Yet the ERC does not recognize IEMOP even though the Department of Energy (DoE) has recognized it through DoE Circular No. DC2018-01-0002. The PEMC, as a governing board, is like the Philippine Stock Exchange (PSE) and is composed of industry players. IEMOP, as a technical body, handles the actual market operation and is composed of non-industry players.
Last Saturday, another “red alert” in the Luzon grid was issued by the National Grid Corp. of the Philippines (NGCP) “due to generation deficiency.” Every year, yellow- and red-alerts over thin power reserves are experienced in the Luzon grid, partly because several generating plants are restrained from expanding the supply due to NGCP’s failure to complete certain transmission lines. The ERC is silent whenever the NGCP failures adversely affect the power supply situation in the country, but the ERC is outspoken in penalizing generation and distribution players for their failures.
The ERC should leave the PEMC-IEMOP dynamics alone and respect the DoE circular that recognizes both entities.
FREE TRADE IN CEMENT NEEDEDUntil last week, the “Cement Anti Dumping” group kept sending their materials to columnists of BusinessWorld, and perhaps other newspapers, arguing that expensive imported cement via higher tariffs is good and beautiful.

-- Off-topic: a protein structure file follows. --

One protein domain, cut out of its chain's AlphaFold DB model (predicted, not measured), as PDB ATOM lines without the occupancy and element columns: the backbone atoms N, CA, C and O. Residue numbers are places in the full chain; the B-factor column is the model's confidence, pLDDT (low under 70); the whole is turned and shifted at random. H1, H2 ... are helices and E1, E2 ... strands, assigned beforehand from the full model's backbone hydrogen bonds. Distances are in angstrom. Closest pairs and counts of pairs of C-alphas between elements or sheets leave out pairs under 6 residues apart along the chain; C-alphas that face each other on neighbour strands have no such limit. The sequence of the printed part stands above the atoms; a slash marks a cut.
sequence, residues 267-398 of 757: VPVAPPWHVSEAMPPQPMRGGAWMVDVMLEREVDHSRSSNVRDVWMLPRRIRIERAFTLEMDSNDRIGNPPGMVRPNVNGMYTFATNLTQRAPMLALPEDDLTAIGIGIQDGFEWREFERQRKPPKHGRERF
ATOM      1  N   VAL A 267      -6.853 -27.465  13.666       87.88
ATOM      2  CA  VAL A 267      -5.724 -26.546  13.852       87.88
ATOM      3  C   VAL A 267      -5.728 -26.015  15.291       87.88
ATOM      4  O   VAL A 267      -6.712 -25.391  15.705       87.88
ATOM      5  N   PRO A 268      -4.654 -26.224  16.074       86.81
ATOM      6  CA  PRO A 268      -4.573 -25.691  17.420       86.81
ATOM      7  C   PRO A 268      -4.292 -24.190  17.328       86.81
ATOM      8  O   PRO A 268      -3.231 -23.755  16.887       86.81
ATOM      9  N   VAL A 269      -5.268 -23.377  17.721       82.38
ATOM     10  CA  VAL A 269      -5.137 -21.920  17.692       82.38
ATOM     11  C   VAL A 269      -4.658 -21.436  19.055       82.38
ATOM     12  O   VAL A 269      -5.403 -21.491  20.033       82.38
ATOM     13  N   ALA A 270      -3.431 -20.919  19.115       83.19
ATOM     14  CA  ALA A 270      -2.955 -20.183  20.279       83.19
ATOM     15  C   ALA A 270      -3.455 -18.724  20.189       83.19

Among the important policies of modern East Asia is lowering tariff rates — although non-tariff measures have been rising worldwide, tariff rates on goods have been declining. Which drastically helped their local manufacturing in need of more materials from more countries at more competitive prices. And East Asian economies are able to sustain their fast growth (Table 2).
So, the rationale to impose, even institutionalize, higher tariffs on imported cement from Vietnam or other neighbors in the region is weak. Free trade is pro-consumer and pro-construction industry.
TRANSPORT CONTROL AND LTFRBAs the economy further opens up, the mobility of people and goods becomes busier. But oil prices have been rising high so people look for alternative transportation and minimize driving their cars.
But the Land Transportation Franchising and Regulatory Board (LTFRB) and Transportation department have been adamant on various controls — the cap or maximum number of carriers, transport network vehicle service (TNVS) and motorcycle taxis, the limit on the number of players, the limit or cap on the fares, etc.
When transport competition and choices are limited and restricted, commuters are penalized. And existing players — those accredited and authorized by government — are favored at the expense of the public.
One result of reduced competition in land transportation is higher inflation in the sector relative to overall inflation. This is shown by data from 2018 to 2022 except in 2019 (Table 3).
Like the need for free trade in cement, rice, appliances and gadgets, we need more competition in land transportation. Government should step back from cap and control, and open up the sector to more players, more competition, and give more choices, more options to more commuters.
Bienvenido S. Oplas, Jr. is the president of Minimal Government Thinkers.